1. The paucity of information in the Victory Point Record is very frustrating; but, we are lucky to have it! McClintock stated the following: "Yet that ANY RECORD AT ALL should be deposited after the abandonment of the ships, does not seem to have been intended...." It's another one of those clues that serves to tantalize us. "All well" is definitely an ambiguous statement! Nice portrait of Franklin, by the way!

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  2. 'All well' could be an indicator that any day they believed sledge parties would find the NW passage.

    Jaeschylus- the presence of no more records to me, would seem that the commanding officers thought it was a waste of time-? I mean why not write more coherently on a clean sheet of paper instead of cramming everything on that single old sheet with Gore's message from 1847? (rambling)

    ooh, I like the old man's expression, kind of annoyed haha. Your drawings are getting better and better :-) I wish you'd try to draw Crozier smiling.

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    Respuestas
    1. Good points! Some of these records were known for their brevity. It IS odd that everything was stuffed in the margins....

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  3. There were more cairns on their way to the south, but they seemed to be disturbed by someone (perhaps and likely the Inuits). They known that the Kabloonas usually deposited valuable things under them. There is a theory which states that they could have taken the tins for using them for another purpose and having thrown away the papers inside of them.

    Thank you for the commentaries about the drawing, I think that I am improving them, and it is true he seems to be slightly offended!!

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    Respuestas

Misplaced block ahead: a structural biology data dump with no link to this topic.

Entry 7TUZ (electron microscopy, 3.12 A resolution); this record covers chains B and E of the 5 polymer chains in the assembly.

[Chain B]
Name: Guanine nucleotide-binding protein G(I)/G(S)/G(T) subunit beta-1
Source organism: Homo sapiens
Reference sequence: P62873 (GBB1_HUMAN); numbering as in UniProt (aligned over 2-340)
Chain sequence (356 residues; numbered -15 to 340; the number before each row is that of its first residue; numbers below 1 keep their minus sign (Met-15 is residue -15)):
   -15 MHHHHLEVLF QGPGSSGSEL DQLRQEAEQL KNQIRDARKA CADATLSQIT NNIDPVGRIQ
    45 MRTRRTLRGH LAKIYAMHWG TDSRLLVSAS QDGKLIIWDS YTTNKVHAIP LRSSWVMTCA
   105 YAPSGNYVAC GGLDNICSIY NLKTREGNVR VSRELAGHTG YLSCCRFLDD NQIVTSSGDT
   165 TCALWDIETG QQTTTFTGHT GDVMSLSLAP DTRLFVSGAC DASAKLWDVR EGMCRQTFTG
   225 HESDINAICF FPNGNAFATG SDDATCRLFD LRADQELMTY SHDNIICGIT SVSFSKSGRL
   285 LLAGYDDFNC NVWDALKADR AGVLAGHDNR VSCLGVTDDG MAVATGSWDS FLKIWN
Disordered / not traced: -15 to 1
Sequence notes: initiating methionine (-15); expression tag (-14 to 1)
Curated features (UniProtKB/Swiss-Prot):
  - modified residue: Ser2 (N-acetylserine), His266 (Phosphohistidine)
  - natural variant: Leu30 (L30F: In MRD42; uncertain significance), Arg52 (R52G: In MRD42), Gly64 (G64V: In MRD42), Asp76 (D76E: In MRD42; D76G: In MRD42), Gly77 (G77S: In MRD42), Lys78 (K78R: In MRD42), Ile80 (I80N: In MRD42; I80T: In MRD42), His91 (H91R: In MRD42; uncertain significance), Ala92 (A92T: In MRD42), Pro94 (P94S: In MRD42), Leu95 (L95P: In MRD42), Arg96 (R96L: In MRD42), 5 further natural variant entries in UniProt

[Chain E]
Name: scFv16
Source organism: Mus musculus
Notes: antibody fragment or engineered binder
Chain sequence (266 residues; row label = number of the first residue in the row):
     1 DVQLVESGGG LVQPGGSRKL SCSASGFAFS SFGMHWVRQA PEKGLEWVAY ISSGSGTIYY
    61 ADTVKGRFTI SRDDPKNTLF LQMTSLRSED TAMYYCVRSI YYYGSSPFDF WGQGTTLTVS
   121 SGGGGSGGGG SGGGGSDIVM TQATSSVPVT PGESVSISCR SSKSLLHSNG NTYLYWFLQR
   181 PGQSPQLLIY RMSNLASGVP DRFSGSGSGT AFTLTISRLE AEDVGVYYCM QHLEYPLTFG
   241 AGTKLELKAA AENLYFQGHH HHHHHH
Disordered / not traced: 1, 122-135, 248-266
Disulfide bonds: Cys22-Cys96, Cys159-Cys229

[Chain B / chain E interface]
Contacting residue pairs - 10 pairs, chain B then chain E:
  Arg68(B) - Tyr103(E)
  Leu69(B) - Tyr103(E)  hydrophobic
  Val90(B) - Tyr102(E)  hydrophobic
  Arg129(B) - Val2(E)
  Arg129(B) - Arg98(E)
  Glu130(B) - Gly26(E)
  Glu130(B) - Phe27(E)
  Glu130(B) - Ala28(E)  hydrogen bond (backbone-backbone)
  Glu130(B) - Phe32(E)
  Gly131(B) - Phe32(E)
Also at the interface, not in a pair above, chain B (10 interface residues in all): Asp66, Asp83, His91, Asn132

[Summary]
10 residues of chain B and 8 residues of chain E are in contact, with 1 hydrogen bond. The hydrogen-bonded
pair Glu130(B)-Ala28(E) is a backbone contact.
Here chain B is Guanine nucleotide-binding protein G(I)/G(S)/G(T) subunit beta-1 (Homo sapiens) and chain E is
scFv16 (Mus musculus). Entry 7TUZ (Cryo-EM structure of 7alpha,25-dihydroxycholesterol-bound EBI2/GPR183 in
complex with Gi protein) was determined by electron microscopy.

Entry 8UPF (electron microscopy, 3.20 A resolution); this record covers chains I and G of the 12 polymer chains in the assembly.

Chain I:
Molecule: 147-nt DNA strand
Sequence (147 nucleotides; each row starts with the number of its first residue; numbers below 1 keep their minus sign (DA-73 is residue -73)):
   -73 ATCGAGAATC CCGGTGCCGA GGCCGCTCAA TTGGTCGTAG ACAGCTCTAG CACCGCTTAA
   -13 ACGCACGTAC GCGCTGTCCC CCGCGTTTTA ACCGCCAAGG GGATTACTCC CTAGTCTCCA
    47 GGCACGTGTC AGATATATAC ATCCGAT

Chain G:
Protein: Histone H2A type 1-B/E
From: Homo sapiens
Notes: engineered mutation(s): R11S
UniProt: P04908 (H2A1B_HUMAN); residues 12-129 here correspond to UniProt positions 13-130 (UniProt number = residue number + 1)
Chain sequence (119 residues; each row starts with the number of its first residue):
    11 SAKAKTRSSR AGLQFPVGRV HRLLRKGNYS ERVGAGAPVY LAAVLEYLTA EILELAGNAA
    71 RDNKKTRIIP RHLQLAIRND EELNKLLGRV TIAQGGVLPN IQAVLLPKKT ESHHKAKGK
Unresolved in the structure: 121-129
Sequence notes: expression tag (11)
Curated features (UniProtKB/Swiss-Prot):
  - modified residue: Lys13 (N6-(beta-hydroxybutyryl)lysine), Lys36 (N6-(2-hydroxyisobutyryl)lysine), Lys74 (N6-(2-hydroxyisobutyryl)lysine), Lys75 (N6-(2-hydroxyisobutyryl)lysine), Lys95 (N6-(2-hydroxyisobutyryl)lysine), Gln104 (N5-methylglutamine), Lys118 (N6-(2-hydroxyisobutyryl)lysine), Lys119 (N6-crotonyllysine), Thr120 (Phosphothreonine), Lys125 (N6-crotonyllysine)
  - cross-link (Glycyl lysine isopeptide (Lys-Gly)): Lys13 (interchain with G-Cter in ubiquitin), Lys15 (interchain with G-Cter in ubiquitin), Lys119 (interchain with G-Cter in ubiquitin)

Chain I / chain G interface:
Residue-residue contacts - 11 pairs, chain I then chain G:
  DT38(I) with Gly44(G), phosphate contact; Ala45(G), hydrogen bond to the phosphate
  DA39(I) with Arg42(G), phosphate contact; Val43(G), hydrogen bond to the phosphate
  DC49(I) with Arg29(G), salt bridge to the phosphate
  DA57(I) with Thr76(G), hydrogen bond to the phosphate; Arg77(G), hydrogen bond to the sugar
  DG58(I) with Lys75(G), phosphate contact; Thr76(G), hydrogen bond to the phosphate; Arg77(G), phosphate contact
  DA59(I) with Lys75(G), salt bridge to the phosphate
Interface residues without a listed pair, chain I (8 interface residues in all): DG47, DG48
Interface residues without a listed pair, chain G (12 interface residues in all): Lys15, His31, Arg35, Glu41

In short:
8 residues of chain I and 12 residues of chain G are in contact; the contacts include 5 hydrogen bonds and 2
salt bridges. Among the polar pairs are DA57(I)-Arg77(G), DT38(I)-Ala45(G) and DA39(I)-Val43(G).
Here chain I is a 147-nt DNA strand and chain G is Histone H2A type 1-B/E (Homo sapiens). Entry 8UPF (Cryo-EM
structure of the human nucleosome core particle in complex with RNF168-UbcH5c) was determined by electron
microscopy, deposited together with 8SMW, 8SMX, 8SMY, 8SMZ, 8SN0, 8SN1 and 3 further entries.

1. That's right--as master survivalists in an extreme environment, the Inuit were too practical to carry around papers for which they had no use. According to the testimony recorded by Hall, the books and papers that were found were given to the children as playthings, and, of course, torn to shreds in the process. Remarkably, the Inuit interviewed by Hall & others usually remembered if the papers they found featured printed words or handwritten script.

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  4. AH!! and Crozier is on the way...

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  5. It was said that some of these papers were flying around the place several years after.

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  6. Take a look at this site:

    http://starvationcove.blogspot.com.es/2012/08/the-utjulik-ship.html

    The author has done a fine compilation of the Inuit testimonies obtained from several expeditions of searching.

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  7. McClintock points some other strange details in the message ,first of all the mistake with the dates on the Gore's report of the winter on Beechey island , second on the count of 105 people landing with Crozier , if there was 138 men in the expedition and 9 officiers and 15 sailors were dead that makes for 114 men , 9 men aré missing on Croziers landing .From the Croziers noté we know too the "late Gore" was among the nine officiers dead ...

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  8. Yes,there was a mistake made in the year that they wintered at Beechey Island,as for how many sailed there were 134 but 5 were invalided home before they left Disko island,leaving 129.

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  9. Welcome again Ricardo!! As Bill says five men returned before the things were worse. They were in fact the only survivors of the Franklin expedition.

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  10. Edit: It should have been Disko bay (Whalefish islands).

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  11. I am very happy. Now that I´ve read the "Franklin chapter" in "Arctic Labyrinth, I have to say that Glynn and me have reached the same conclusion about the message in the tin. that means that I have possibilities as a researcher...jeje.

    More information?... Please read "Arctic Labyrinth"